Why social media is particularly relevant for public health science communication

Social media is a gift to science communication. I am quite convinced about that. But is it particularly relevant for Public Health Science Communication?

As many of the blog posts on this blog illustrates there is huge value and potential in using social media for public health science communication. And not only to disseminate research, but to communicate with the public and fellow researchers and use it as an inspirational tool in an academic public health life – even as a tool to conduct public health research is social media useful.

If one looks across examples of use of social media in public health, it is possible to identify some similarities between public health sciences and social media. As I see it, there are a least three shared characteristics. These are: the concentration on the community and general public, the interdisciplinary profile, and the reliance on data aggregation to do research. The shared characteristics means that combining the two worlds into what one could call Public Health Science Communication 2.0 is perfectly relevant.

Community-oriented

Public health is about people. Public health sciences is about observing people, collecting data about them, asking them, telling them, comparing them, testing them, exchanging information etc. The masses are of essence. In medicine you often deal with the individual patient, but in public health it is the larger communities and population groups that are at the core. It is through the contribution of each individual that general trends and patterns in larger communities are developed and discovered.

Social media is about people. It’s about the exchange of information. It’s not about the one person or the group of two to three, but about communities, about large population groups, about subgroups, about trends, patterns and the interactiveness of the whole thing. Social media is owned and generated by the public, both when it comes to content and form. This democratic structure means that social media is an arena for all corners of the public. But also that it is through the combined input and contribution from each individual that general trends and patterns in larger communities are developed. Even the smallest niche of people can become a group or community of its own through social media.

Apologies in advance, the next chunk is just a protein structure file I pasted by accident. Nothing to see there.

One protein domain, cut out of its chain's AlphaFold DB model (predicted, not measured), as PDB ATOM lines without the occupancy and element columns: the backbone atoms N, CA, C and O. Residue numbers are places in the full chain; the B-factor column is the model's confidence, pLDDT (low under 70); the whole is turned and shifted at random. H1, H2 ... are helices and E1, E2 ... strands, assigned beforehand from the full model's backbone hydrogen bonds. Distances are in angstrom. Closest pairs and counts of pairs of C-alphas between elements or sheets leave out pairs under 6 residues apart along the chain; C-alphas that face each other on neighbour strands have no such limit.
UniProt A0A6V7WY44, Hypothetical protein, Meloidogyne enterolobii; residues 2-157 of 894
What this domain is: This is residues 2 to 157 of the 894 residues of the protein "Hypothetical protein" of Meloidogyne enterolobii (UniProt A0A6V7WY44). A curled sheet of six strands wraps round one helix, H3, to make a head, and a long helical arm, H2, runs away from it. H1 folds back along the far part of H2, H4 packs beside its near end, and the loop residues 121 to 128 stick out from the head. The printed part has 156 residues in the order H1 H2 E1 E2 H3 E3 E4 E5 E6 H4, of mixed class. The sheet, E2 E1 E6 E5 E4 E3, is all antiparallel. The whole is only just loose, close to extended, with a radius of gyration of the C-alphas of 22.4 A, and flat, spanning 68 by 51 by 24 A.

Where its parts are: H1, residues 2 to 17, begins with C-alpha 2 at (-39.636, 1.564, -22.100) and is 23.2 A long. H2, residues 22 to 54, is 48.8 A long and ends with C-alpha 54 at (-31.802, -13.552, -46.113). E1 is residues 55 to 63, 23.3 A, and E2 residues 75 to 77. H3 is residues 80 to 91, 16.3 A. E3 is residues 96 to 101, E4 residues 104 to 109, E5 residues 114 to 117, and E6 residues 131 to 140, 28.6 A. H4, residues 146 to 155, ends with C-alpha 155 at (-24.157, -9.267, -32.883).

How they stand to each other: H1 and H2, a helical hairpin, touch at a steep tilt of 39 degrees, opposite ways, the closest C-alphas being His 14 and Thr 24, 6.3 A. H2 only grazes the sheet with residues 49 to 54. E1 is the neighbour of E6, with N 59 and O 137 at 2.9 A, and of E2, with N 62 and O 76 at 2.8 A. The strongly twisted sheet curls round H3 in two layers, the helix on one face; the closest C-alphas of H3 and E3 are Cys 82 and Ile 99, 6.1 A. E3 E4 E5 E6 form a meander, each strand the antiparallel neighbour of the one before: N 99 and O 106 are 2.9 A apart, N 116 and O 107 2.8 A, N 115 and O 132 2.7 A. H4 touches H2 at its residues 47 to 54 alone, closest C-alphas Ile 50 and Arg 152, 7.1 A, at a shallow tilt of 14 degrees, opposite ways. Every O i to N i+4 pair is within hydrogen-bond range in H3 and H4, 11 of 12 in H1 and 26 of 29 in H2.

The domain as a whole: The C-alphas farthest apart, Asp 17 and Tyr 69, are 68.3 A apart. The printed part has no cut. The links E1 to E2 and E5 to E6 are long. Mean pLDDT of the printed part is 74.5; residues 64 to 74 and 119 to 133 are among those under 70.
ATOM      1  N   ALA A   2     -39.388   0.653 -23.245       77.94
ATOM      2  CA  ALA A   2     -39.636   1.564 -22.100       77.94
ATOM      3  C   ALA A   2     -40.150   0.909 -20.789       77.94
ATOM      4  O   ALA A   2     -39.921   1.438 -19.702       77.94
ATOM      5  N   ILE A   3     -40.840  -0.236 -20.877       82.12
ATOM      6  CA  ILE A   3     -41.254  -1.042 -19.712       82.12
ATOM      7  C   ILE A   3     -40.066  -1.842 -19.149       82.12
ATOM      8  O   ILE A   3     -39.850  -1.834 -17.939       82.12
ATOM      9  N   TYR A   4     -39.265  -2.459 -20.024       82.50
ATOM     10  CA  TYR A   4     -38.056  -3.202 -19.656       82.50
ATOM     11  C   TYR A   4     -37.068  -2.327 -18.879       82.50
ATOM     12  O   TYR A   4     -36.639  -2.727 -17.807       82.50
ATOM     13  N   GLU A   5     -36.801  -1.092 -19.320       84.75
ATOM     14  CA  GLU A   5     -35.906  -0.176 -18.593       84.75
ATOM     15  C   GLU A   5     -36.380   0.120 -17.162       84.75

Finally, people are not static creatures and thus neither is public health sciences or social media. Both adapts to itself and surroundings. Changes in people’s behavior results in changes in public health. This means that continuously observation and interaction with the sources of research and among researchers is essential, if research is to take place. Social media can be a place to do this and to share the information. With the public, with counterparts or fellow researchers.

Interdisciplinary

Public health is an interdisciplinary science. It draws upon research from fields as different as biostatistics, epidemiology, sociology, psychology, economics, medicine, pharmacology and several others disciplines. In addition, much research in public health happens in close collaboration with public health practitioners, and with the population as a whole.

Similarly, social media goes beyond disciplines, beyond communities, countries and sectors. The flexibility of the media means that it can be adjusted to the individuals preferences and needs and reach across disciplines in ways that traditional media can not. In addition, the more informal manner of the media makes it a good place to explore across sectors and disciplines. It gives an easy approach to other people’s main areas of work, of interests and their style. All things that are useful when you need to communicate with people outside your own field.